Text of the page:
The truth is, we all know someone who has been or will be impacted by menopause. That impact could be direct or indirect, but we’re all connected to a woman walking through the doors of menopause and mentally endeavoring to embrace her new life.
Most women – your mom, sister, boss, and coworker, you – will all go down the glorious path of aging that takes her through “The Change,” as affectionately called by many. When women go through The Change, they experience a metamorphosis into a new life – one with no periods – which is most publicly celebrated. Often you’ll see these ladies constantly fanning, using an electronic fan with the occasional water spray, chewing ice, or sweating in the coolest of temperatures.
Before a woman experiences menopause, she goes through a transitional period called perimenopause. Perimenopause means recognizing the time a woman’s body naturally begins to transition to menopause. Perimenopause can start as early as the mid-30s to 40s, and it’s during this time when they recognize a shift in their bodies, or should we say, “The Change” lived out through irregular periods, and vasomotor symptoms (VMS) such as hot flashes, among other symptoms.
So, we know what menopause could look like and that there is a transitional time that leads up to it, but what is menopause? The National Institute on Aging defines menopause as happening 12 months after a woman’s last period. So, menopause essentially marks the end of a menstrual cycle and can only be diagnosed after a woman’s gone 12 months without a menstrual period. The average age for menopause is approximately 51; however, women can experience it anytime in their 40s or 50.
Common complaints of menopausal women: trouble sleeping, hot flashes, chills, painful sex, depression, night sweats, mood swings, irregular sleep patterns, and one not so common… Hair loss! Yes, hair loss is a genuine issue directly related; however, there is a dissociation between hair loss and menopause due to a lack of awareness.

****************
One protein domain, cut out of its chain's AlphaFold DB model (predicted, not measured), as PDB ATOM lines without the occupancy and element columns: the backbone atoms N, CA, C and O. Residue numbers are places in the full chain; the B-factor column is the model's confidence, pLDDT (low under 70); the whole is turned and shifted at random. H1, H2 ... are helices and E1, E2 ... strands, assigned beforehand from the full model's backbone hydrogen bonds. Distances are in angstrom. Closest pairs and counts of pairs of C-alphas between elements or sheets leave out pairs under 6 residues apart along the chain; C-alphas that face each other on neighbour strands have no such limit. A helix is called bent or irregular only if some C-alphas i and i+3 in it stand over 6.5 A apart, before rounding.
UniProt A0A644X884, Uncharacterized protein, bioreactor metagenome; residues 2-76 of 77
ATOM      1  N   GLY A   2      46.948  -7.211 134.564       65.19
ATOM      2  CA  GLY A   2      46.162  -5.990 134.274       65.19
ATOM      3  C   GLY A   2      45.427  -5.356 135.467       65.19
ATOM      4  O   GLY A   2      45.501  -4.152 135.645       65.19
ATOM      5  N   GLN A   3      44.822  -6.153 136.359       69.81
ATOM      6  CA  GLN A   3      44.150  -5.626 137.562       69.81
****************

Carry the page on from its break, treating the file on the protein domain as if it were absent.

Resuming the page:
Women are often identified by their beautiful hair! From signature hairstyles to frequently changing styles – you mention a woman, and someone can tell you how they wear their hair! So, what happens when a woman starts losing her hair – the same hair she was told growing up is her glory, her crown? When a crown shifts, we adjust it; when the “crown” of hair shifts – we have learned how to adjust that too – this adjustment requires more work, but it’s work that all women can do!
So, why do women experience hair loss during menopause and how to reduce it?
One of the primary reasons women experience hair loss during menopause is due to hormonal changes in the body. Sometimes, it’s not recognized because the condition is often associated with stress, changes in diet, an illness, etc.
With other competing factors, it’s understandable why so many women miss the correlation between hair loss and menopause. Some ways to note if there is hair loss? Slower growth, thinning hair, loss of volume, thinning, changes in hair pattern, etc. – hair will normally be seen through access shedding of hair in brushes and the shower. The great news is that menopausal hair loss is reversible.
Six ways to slow down hair loss due to menopause
When it comes to eating well, there are so many sites, books, and health gurus sharing